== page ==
I’ve been oh-so-slowly reading Lit by Mary Karr for months now. I lost it for awhile – stuffed between two different stacks of papers – but mainly I’ve been savoring it. Now that I’m getting deeper into the book, I’m surprised to find myself meeting myself, head to tail like, at the place where I first discovered Karr – at The Liar’s Club, the memoir she published in 1995. I read that book during my final year in Seattle, before I wanted kids; read it when I was mightily depressed; read it when I was first writing personal essays but didn’t believe I was a writer. The book was pivotal to the rise of the memoir, pivotal to questions of truth and memory in “non-fiction”, pivotal to many women’s memories of their own childhoods (no matter that few people had as lousy of a childhood as Karr or lived through them to write about those times with such exceeding grace).
Lit affords us the rare vantage point of the moment when a writer begins to consider a book – in this case, a group of stories about her poor Texas childhood. We are rarely privy to this time of conception, a time in which miscarriages are more common that full-term – much less beautiful births. That Karr is starting her project from a place of considerable self-hatred and shame and to know what she’d eventually pull off is somewhere between amazing and inspiring.
Karr is just sober when she receives a Whiting Award – money from heaven to support what has become her rather intermittent work as a writer. What she’s mainly been doing is drinking, raising her pre-school aged son, squabbling with her husband, and trying – without faith – to get sober. She teaches one class as an adjunct at Harvard and spends a lot of time on playgrounds, wondering when she can get back home to her stash of beer. When she goes to the Whiting ceremony in New York, sweating and scared shitless, stuffed into a dress that is decidedly not her, she’s a few shaky months into AA. Over the course of the evening, she meets an agent who finds her childhood stories interesting enough to give her a business card – more mana from heaven. Later, Karr will tie the meeting directly to the efforts she was making toward sobriety, a karma-like tit for tat.
Fulfill the contract you entered into at the box factory, amen. Make the containers you promised to tape and staple. Go quietly and shine.
A tribute to life’s incongruities, the chapter before the one describing the award ceremony finds Karr stuck in a rusting old automobile with three oddball men she knows only through her AA sponsor. They are on their way to a meeting in another town. One of them, Jack, has “a little touch of the schizophrenia.” Karr has been struggling with prayer – the thing that everyone is prescribing to her at this juncture – and she decides to take up the subject with Jack. Her sponsor has encouraged her to see God existing in all people, an idea repellant to Karr; she asks Jack about prayer and what she should do in part to prove her sponsor wrong. Jack’s response, Karr is sure, will be idiotic. Instead, it’s this side of brilliant:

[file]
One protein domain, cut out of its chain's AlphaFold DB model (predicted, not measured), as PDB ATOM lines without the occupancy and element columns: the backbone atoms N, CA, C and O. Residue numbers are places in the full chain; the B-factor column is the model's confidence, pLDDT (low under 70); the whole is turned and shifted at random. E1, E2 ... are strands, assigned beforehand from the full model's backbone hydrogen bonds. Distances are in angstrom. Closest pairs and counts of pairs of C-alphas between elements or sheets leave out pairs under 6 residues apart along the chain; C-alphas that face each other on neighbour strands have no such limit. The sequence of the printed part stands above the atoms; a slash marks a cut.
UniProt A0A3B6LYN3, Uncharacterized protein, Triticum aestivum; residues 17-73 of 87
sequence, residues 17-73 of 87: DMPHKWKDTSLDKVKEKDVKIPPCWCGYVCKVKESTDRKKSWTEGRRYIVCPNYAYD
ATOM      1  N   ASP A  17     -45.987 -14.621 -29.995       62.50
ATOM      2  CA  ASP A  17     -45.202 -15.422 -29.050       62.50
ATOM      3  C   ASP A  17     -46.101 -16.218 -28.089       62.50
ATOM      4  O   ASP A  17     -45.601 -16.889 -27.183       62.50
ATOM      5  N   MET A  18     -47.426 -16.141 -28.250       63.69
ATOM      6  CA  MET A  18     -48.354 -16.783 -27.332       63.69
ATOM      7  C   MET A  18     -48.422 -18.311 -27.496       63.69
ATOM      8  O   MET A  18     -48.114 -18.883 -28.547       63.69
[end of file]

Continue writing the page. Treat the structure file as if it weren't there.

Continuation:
“Get on your knees and find some quiet space inside yourself, a little sunshine right about here. Let go. Surrender, Dorothy, the witch wrote in the sky. Surrender, Mary. Yield up what scares you. Yield up what makes you want to scream and cry. Enter into that quiet. It’s a cathedral. It’s an empty football stadium with all the lights on. And pray to be an instrument of peace. Where there is hatred, let me sow love; where there is conflict, pardon where there is doubt, faith; where there is despair, hope …”
“What if I get no answer there?” Karr asks.
“If God hasn’t spoken, do nothing. Fulfill the contract you entered into at the box factory, amen. Make the containers you promised to tape and staple. Go quietly and shine. Wait. Those not impelled to act must remain in the cathedral. Don’t be lonely. I get so lonely sometimes, I could put a box on my head and mail myself to a stranger. But I have to go to a meeting and make the chairs circle perfect.”
I LOVE the box factory. I, too, want to go quietly and shine, to fulfill my contract. I make the oatmeal. I spread the peanut butter on the bread. I vacuum. I stack the dishes. I make the containers I promised.
My friend C. told me yesterday about all of the kids whose names she saw on the middle school list who have 4.0 grade points, kids who until recently were among her daughter’s best friends. Now, her daughter is struggling just to want to go to school – grappling with depression and a tough case of what I call After School Special Syndrome in which all of the pains of being an adolescent have descended at once like furies. It’s surreal for C., who has the best possible attitude toward it all. The fact that her daughter is all in one piece and going to school pleases her. Still, it’s odd for her to see the names of these kids who have been at her house playing and drawing since they were tiny. “You drop off normal,” says C., “and it all looks so different.” I loved this – the notion of dropping off normal, this center line we all want to live on but really never do. Not really.
I’m grateful for the Jacks with their circle perfect chairs and the Maxes with their potato knishes every Wednesday night. I’m grateful for C. who sees beauty in her daughter’s efforts. I’m thankful for my kids who are finding their squared pegged ways in a round holed world with courage. And I’m very thankful to Mary Karr for sitting in a car with three unhinged men, eating frosting out of a can while trying to figure out how to pray, and then staying sober to write a series of painfully honest and beautiful books.